Parkland Acquired in Midtown Atlanta (GA)
Atlanta, 11/14/02 — The City of Atlanta today acquired a lush 7-acre tract of Midtown land from the Trust for Public Land (TPL) – thanks in part to a unique public-private partnership sparked by funding from The Arthur M. Blank Family Foundation and residents of Atlanta’s Ardmore Park neighborhood.
The land is adjacent to Ardmore Park (which is owned and managed by the City of Atlanta) and extends to encompass Tanyard Creek, a tributary of Peachtree Creek that flows to the Chattahoochee River. The property is a rare forested tract only five miles north of downtown Atlanta and has been declared a Wildlife Sanctuary by the Atlanta Audubon Society. The site is also the epicenter of one of the most costly and decisive assaults of the Civil War – the battle of Peachtree Creek. Had the land not been saved, a developer would have put between 9 and 18 new houses on the land.
“There hasn’t been this much land available for protection in this area of the city for decades,” says Dan Bauer, president of the Ardmore Park Neighborhood Association. “This is an effort you can really get excited about because the land is right there next to an existing park and you don’t have to add anything. It’s a ready-made urban forest.”
The city purchased the land with some $654,000 generated by The Georgia Development Impact Fee Act, which allows impact fees to be collected to finance “parks, open space, and recreation areas and related facilities.” Impact fees are collected at the time of issuance of building permits and are intended to transfer part of the burden of providing expanded public facilities to service new development from the city to the developer.
The Trust for Public Land through its CitySpaces program assisted the City of Atlanta by handling the real estate negotiations and site assessments and then coordinating the transfer of the property to the city. The partnership is one of the first in the city to receive a major green space grant from The Arthur M. Blank Family Foundation. Other key funders include PATH, Park Pride, and the Ardmore Park Neighborhood Association – the latter raising more than $100,000 to help finance the costs of acquiring and improving the site.
Says Atlanta Mayor Shirley Franklin: “The acquisition of the urban forest is another great example of what public-private partnerships can do to revitalize the city. The impact fees gave us the muscle to make this project happen, and our partnership with TPL provided us with the know-how – with the community and concerned local foundations providing the additional funding we needed. People asked us to help them obtain safe connections between neighborhood and to provide more places for their children to play – and we delivered.”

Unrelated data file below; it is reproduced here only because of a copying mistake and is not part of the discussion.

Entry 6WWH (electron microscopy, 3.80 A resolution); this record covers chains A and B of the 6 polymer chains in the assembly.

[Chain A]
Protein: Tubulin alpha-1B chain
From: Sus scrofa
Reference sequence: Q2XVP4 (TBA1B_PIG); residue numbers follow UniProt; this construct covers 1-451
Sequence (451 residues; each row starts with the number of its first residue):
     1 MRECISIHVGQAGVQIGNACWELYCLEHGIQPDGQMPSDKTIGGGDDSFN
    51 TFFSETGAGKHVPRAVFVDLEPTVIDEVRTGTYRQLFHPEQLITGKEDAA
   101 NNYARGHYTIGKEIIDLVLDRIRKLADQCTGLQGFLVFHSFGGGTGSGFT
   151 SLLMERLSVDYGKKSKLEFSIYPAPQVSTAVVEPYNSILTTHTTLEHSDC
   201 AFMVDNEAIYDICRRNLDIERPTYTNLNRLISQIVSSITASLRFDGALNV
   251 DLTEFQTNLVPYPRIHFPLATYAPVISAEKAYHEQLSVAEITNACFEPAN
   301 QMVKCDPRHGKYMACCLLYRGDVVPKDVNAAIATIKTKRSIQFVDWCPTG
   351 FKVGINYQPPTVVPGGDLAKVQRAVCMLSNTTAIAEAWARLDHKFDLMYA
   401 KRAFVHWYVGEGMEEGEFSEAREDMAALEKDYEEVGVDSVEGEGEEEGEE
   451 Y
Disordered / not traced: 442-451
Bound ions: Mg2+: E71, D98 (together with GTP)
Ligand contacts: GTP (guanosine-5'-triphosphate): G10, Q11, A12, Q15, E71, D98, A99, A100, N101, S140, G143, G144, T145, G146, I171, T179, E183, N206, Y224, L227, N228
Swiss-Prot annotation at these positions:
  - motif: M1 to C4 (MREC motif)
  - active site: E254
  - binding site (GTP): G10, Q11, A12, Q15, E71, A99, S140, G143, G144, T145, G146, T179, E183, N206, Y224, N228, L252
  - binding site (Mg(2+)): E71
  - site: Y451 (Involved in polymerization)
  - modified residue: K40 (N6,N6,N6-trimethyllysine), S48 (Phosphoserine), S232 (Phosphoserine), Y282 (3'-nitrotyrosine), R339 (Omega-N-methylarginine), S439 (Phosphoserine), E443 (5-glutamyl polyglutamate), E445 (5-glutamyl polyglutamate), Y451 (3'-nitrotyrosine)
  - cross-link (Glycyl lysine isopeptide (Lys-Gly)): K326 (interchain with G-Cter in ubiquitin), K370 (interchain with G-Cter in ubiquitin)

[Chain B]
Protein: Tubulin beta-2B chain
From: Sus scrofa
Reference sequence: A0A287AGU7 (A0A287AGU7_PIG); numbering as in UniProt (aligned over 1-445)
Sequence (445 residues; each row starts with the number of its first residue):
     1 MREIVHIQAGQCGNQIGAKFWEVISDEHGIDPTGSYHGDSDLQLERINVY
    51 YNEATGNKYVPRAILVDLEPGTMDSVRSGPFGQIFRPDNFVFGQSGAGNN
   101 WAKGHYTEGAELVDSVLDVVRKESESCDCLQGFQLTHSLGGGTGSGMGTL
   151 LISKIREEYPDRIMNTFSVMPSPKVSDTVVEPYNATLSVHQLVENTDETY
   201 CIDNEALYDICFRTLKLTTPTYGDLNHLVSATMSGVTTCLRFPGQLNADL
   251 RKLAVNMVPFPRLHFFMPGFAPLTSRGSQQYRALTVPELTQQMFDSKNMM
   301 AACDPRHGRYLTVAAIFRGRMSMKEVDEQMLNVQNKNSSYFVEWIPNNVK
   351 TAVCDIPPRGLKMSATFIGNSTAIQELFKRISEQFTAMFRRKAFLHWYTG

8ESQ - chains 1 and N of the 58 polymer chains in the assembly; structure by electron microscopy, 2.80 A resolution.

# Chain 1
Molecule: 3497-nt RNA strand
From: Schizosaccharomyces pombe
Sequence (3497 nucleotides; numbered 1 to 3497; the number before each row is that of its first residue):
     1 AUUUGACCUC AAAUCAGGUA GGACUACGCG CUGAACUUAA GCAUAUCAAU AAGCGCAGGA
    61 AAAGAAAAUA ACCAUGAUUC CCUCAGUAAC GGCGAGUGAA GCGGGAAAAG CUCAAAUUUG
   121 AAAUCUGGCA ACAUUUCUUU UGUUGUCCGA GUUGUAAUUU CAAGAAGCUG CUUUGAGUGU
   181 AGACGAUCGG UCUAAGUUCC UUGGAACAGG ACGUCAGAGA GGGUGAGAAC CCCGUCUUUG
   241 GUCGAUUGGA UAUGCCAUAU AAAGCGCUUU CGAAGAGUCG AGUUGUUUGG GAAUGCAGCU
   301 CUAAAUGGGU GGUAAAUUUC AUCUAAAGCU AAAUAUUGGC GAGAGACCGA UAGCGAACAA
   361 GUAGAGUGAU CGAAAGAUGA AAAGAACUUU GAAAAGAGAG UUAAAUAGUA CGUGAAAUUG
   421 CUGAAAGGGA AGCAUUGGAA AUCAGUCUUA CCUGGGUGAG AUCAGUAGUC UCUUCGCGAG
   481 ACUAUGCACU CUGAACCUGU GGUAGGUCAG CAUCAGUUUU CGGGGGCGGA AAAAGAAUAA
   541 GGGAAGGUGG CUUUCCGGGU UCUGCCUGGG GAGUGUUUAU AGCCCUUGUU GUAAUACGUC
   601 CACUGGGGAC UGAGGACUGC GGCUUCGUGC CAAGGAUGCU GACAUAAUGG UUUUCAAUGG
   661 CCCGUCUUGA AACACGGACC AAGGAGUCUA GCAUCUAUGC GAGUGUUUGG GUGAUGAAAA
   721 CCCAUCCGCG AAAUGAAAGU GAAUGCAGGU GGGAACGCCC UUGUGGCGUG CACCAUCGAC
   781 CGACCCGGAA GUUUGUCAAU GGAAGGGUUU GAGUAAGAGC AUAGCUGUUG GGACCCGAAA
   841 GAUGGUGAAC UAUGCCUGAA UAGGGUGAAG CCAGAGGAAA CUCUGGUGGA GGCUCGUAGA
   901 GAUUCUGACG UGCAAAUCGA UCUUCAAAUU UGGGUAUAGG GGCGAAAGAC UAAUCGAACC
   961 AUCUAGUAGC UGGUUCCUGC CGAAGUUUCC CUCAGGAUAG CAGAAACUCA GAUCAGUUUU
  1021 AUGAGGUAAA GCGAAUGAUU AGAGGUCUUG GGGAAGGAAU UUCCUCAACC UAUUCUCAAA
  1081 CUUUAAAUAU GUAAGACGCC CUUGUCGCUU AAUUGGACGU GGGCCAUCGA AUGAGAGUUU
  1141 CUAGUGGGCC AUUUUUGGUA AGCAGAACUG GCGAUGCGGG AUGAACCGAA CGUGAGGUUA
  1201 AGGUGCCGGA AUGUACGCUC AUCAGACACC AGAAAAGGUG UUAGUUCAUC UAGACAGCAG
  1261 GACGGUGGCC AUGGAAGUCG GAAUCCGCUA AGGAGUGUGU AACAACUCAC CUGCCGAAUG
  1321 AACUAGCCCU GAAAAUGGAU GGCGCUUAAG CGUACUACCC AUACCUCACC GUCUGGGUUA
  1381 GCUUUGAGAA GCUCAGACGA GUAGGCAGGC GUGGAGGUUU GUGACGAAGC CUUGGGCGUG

Bauer says the geographical tie-in was a major reason so many people fought for the purchase.
“Neighborhood connectivity is very important,” Bauer says. “Right now, kids can’t go visit their friends without getting in a car because there’s no way you can cross Collier Road on foot. Turning this land into a park instead of developing it means that people in Ardmore Park, Brookwood Neighbors and Collier Hills will be able to visit each other without the fear of getting killed on the roads. And we’re going to have a great park.”
Funds from The Arthur M. Blank Family Foundation come from its agenda-setting, three-year Environmental Initiative, which will invest at least $20 million to improve the quality of life in the core of metropolitan Atlanta by preserving green space and improving parks for public use.
“We’re fortunate to have The Blank Family Foundation step up as a catalyst for partnerships to save green space,” says TPL’s Angela Graham, director of the organization’s CitySpaces program. “We value the foundation’s leadership in bringing people together to do what’s right for Atlanta.”
Atlanta City Councilwoman Clair Muller is also glad to see the project come to fruition. “The residents of Ardmore Park proved that they were serious about wanting to enhance their community,” says Muller, who early on met with neighbors and the seller – and introduced the city’s resolution to purchase the property. “The City of Atlanta is equally committed to giving the community more opportunities to enjoy the outdoors.”
Reflecting on the initiative, Graham sees the Tanyard Creek Urban Forest project as a model for future efforts. “In the past, people were sometimes skeptical about trying to work with their government,” Graham says, “but we’re seeing countless examples of citizens making their voices heard and great things happening because of it. In this case, city officials responded to a group of residents, and a coalition of nonprofit organizations and foundations joined them. Things are getting done in the city of Atlanta.”
About TPL: Founded in 1972, the Trust for Public Land specializes in conservation real estate — applying its expertise in negotiations, public finance, and law to protect land for people to enjoy as parks, greenways, community gardens, urban playgrounds, and wilderness. Across the nation, TPL has saved more than 1.4 million acres of land. In Georgia, TPL has helped protect land throughout the state – including nearly 70 miles along the Chattahoochee River. It has also conserved land on Georgia’s coast and rivers, and in urban centers.